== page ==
Understanding & Managing Investment Risk

All investment involves some amount of risk, but that doesn’t mean you should take on an unnecessary level. Managing risk is an important aspect of investing. To manage your risk, you need to understand the riskiness of different investments, how much risk you are willing to take on, and how you can invest in such a way that reflects your risk preferences.

Learn more about investment risk below, and contact Good Life Financial Advisors of West Virginia for assistance with your investment strategy today.

Risk & Reward

One of the first things to understand about investment risk is its correlation to reward. Generally speaking, the amount of risk you take is directly proportional to your level of potential return. A high-risk investment can potentially generate large returns, but it can also suffer larger losses. A more conservative investment typically has less upside, but may also have less downside than riskier investments. Having your money in a savings account is less risky than investing it in the stock market. But responsibly investing in the stock market gives your money the opportunity to grow, over time, in a way that a savings account does not.

There are many factors to consider when evaluating risk. Markets fluctuations can affect the risk level of many investments. Circumstances in your life may change, creating a need for higher returns. We will work together to manage and monitor these factors, taking the appropriate steps to keep your risk levels in line with your investment goals.


You know that some investments are riskier than others, but how can you figure out how risky an investment is? There is no perfect answer, but one useful tool is volatility. Volatility is a quantifiable metric that can be used to help measure risk by calculating how much a stock goes up and down.

A stock that loses ten percent of its value in one month and then gains twenty percent the next month is a stock with higher volatility than one that steadily increases each month. The volatility of a stock is calculated using standard deviation. A higher standard deviation equals higher volatility, which means higher risk. When considering risk, it’s important to remember that any calculations are being calculated using historical returns. Though this can be a useful benchmark, it is no guarantee of the future.

Risk Profile & Time Horizon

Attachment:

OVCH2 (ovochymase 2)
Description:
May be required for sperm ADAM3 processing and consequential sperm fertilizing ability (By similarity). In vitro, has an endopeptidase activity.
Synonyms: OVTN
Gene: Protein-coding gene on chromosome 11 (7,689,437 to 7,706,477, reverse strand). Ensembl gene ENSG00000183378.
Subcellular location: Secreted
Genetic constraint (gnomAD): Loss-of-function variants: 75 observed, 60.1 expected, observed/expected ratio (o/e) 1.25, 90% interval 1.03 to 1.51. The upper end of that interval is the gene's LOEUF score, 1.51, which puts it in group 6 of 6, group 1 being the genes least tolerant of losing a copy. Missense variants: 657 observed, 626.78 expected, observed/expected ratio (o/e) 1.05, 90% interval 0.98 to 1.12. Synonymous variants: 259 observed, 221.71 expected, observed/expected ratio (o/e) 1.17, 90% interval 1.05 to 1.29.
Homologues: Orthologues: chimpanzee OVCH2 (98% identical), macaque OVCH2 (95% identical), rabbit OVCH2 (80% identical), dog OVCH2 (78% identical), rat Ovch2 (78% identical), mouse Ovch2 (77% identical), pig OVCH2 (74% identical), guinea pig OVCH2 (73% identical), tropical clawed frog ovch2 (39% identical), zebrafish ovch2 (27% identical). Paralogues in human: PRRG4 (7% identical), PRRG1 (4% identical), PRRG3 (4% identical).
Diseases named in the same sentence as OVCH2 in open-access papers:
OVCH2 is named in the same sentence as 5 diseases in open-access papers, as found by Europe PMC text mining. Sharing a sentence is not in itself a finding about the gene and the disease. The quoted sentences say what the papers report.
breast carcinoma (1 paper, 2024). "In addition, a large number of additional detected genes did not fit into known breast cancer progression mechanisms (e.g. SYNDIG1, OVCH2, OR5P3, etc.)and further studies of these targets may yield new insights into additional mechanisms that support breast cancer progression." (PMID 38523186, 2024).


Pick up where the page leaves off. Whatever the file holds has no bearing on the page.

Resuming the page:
Just as risk is not necessarily a bad thing, a certain level of risk is not necessarily good or bad either. Instead, the amount of risk that is appropriate is based largely on the specific situation and temperament of the individual. This is known as a risk profile. Your risk profile is how much risk you are willing and able to stand.

There are a few factors that affect your risk profile. One of the largest is the length of time until you’ll need your invested funds, which is known as your time horizon. If you’re in your thirties and investing money for retirement, volatility doesn’t affect you much, as long as the overall trend is positive. In contrast, if you’re saving for retirement and are only a couple of years away from retiring, a more volatile investment with more ups and downs could be too much risky for your situation.


Stock prices move every second of every day the market is open. Interest rates fluctuate in the same fashion. As these levels move up and down, so does the risk associated with these investments. A stock that was once “cheap” may now seem “expensive” and have more downside risk. Bond values can be negatively impacted in a rising interest rate environment. News headlines can suddenly jolt the markets, both positively and negatively.

There’s no perfect science to navigating the markets, but multiple factors must be taken into consideration to keep your investments in line with your risk tolerance.

How Much Risk is Appropriate for You?

Taking on an unnecessary amount of investment risk can have a negative effect on your financial future. Determining the amount of risk that you can handle and implementing strategies to mitigate your risk requires educating yourself and staying aware. For more information and guidance on understanding and managing investment, speak with a financial advisor from Good Life Financial Advisors of West Virginia.

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